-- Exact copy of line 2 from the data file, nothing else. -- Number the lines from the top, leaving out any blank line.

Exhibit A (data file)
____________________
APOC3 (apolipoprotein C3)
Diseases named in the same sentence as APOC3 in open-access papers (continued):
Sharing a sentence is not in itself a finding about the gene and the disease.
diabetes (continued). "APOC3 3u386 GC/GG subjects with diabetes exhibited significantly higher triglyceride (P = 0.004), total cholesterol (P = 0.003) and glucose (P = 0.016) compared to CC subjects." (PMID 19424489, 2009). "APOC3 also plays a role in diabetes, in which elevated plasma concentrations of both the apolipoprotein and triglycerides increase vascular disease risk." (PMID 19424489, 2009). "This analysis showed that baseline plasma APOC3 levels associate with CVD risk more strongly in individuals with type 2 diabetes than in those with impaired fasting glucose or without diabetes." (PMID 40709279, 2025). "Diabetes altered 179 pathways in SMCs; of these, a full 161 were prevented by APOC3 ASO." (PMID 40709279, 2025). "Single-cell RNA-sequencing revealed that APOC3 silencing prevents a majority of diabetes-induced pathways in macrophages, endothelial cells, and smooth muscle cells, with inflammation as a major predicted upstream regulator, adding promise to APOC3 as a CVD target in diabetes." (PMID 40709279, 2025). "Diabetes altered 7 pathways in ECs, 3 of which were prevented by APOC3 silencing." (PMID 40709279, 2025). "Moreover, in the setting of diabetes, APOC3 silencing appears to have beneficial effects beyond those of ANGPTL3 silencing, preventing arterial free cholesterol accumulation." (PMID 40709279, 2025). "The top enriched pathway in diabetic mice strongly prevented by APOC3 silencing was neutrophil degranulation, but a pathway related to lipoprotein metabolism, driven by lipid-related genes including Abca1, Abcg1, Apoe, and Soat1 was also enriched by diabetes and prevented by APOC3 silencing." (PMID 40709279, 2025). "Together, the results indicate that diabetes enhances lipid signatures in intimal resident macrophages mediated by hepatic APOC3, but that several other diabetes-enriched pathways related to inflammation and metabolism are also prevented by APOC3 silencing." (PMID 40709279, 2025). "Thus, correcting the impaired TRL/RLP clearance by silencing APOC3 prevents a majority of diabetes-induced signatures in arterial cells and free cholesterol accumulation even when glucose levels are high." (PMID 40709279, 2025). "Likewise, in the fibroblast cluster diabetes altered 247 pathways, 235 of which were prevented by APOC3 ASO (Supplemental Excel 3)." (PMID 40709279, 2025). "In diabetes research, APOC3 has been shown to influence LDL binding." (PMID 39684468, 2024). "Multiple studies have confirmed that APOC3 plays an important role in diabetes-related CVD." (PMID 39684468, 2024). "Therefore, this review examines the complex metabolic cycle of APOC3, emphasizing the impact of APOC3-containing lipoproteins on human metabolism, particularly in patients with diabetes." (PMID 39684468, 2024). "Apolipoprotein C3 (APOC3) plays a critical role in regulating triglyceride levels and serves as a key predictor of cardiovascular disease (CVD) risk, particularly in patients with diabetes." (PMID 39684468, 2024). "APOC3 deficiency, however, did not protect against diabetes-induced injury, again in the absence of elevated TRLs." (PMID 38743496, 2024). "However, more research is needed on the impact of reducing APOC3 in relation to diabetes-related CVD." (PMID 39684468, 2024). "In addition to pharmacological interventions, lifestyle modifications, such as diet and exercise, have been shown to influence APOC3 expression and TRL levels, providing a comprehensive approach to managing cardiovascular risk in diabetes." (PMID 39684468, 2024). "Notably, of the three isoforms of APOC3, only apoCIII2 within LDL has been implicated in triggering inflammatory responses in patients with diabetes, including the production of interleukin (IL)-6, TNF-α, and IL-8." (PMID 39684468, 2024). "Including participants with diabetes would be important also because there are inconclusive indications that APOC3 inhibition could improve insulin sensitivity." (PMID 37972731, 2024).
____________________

Diseases named in the same sentence as APOC3 in open-access papers (continued):